By day two (on the plane) it was a full-fledged “period”. And it just got worse. I had literally never–in 40 years–had bleeding this heavy. And remember the ‘peri-menopausal’ note above? That meant I hadn’t brought supplies for anything other than a tiny bit of spotting. A few regular tampons and panty-liners. I enlisted the help of the staff at our first camp and got a giant bale of maxi-pads, which I would go through about one every two hours. At our second camp (and still assuming that this was just a rogue period) I managed to cadge a small box of OB plus tampons from the very sympathetic office manager (her own stash!). Even a super-plus tampon lasted only a couple of hours. I was bleeding enough to start to worry a little. This was not normal. Definitely not normal.

Feminine hygiene products are hard to come by in Africa. Towns are very small, and supplies are in short supply. You can’t just pop into the nearest pharmacy and pick up a box of your preferred tampon or pad. In fact, finding tampons is nearly impossible outside of Nairobi, I was told. Add in the fact that the staff at the camps are nearly all men, and ‘woman issues’ are a bit of a taboo subject, I’m sure I embarrassed the poor camp managers to no end, trying to find supplies. They were amazingly kind and understanding, even sending someone on a loop of the nearby towns to see if they could find anything for me. I watched my supplies dwindle rapidly and on the sixth day with no signs of abating–indeed, it was actually worse– I started to panic.

I was also noticing some other things that were worrying. While I’m a fat middle-aged woman, climbing a few flights of stairs has never resulted in shortness of breath and muscle pain like it did climbing the stairs to our room. After a few days of this, just the few hundred feet walking to the dining tent left my legs shaking and me feeling light-headed. And then Mark noticed that I had petichiae–red spots all over. Add this to the warp-core-breach level of bleeding, and I may have gotten a bit hysterical over how “not normal” this was.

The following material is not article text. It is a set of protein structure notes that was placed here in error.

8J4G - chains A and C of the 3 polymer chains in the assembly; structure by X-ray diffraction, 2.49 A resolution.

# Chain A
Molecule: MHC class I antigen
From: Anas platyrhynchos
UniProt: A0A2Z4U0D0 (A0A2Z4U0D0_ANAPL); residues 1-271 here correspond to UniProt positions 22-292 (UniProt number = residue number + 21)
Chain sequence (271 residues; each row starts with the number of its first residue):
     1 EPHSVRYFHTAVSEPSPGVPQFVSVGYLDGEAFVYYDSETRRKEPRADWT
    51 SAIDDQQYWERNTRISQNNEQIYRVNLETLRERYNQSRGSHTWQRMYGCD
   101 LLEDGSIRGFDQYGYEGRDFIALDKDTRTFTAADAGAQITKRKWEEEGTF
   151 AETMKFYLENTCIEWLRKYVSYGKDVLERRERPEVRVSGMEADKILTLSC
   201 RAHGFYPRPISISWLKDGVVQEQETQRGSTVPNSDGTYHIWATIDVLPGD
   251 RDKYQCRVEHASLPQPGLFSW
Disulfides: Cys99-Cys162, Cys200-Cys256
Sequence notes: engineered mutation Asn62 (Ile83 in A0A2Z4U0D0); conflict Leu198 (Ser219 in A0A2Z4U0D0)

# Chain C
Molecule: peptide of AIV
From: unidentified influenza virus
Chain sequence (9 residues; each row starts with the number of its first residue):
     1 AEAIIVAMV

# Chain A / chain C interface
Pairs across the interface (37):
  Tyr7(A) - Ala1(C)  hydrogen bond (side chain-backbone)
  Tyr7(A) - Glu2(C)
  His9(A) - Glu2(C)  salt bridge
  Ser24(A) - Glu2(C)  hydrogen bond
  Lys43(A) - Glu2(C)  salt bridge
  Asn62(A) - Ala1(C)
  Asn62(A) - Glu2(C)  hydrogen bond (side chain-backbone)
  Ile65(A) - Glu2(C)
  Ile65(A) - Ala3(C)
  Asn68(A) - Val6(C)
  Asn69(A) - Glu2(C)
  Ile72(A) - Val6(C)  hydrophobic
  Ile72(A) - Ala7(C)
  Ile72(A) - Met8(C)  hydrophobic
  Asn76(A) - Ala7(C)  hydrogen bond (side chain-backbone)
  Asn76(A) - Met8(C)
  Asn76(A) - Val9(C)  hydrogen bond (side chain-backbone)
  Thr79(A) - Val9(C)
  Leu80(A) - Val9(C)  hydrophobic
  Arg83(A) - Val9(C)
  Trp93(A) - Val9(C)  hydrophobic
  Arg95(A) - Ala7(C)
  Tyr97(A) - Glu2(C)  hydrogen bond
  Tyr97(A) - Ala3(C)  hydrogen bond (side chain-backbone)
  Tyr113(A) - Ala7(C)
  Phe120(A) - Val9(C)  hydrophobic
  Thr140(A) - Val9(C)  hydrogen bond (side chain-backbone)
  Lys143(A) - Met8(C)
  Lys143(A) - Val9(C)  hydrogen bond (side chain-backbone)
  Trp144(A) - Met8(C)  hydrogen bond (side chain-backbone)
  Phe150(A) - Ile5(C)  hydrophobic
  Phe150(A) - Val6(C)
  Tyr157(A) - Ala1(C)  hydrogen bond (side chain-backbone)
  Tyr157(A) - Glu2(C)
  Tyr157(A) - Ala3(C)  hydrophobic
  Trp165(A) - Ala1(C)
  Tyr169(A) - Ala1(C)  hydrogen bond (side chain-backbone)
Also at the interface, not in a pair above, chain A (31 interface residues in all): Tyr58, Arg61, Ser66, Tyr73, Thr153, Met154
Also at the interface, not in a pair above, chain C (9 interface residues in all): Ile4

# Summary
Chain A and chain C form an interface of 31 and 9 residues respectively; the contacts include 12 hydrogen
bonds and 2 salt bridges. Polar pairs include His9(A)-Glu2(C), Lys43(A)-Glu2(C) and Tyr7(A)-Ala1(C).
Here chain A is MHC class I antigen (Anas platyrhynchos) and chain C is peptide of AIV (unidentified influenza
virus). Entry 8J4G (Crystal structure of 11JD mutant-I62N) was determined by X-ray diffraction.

It was at this point that I started to put 2 and 2 together. This started immediately after starting Malarone, and continued to get worse as I dutifully took my anti-malarial every day. A bit of frantic googling (on the slow and intermittent wifi) finally hinted that this might be a very rare and serious side-effect of the Malarone. The info I found said that hemorrhaging from eyes, mouth, vagina, or rectum could happen (although very rare — only 8 reports to the FDA) The comments suggested that rectal bleeding was more common, but the catastrophic amount of vaginal bleeding that I was having could also occur.

Texting my brother-in-law (a PA) prompted him to suggest that I ought to go to the hospital immediately, as the amount of blood I was losing could result in haemolytic anaemia. I’m not sure he quite grasped the remote areas we were in. Well, we could have flown back to Nairobi, I guess. We certainly discussed it. Even Mark looked worried.

I stopped the Malarone immediately and we decided to wait and see if things got better before doing anything drastic. Yes, I know — I was stubbornly insisting that I was on a fabulous vacation and I didn’t want to miss anything. Probably stupid. We were both pretty freaked out.

Over the next three days, things went back to normal. The really scary amount of blood stopped completely, the shortness of breath and muscle fatigue stopped, and I felt better. I missed two safari outings into the park, and slept instead, but seemed to recover completely. Of course, I spend the rest of the trip being eaten by mosquitoes. I was very likely exposed to malaria, and will need to be careful to report any weird symptoms if I get ill after we return.

Well, now what?

So far, so good. We do joke that I must have malaria every time I have a headache or feel a bit under the weather. It’s funny only because I don’t.

Is my experience enough to warn people off Malarone? I don’t think so. The other five people in our family were just fine, no side-effects at all. Millions of people take it every day without problems. My particular reaction was astonishingly rare, barely a noticeable blip on the list and almost statistically unnoticeable. I won’t ever take it again, of course, but in general I think most people are just fine on Malarone instead of risking exposure to malaria.

Leave a Reply

Your email address will not be published. Required fields are marked *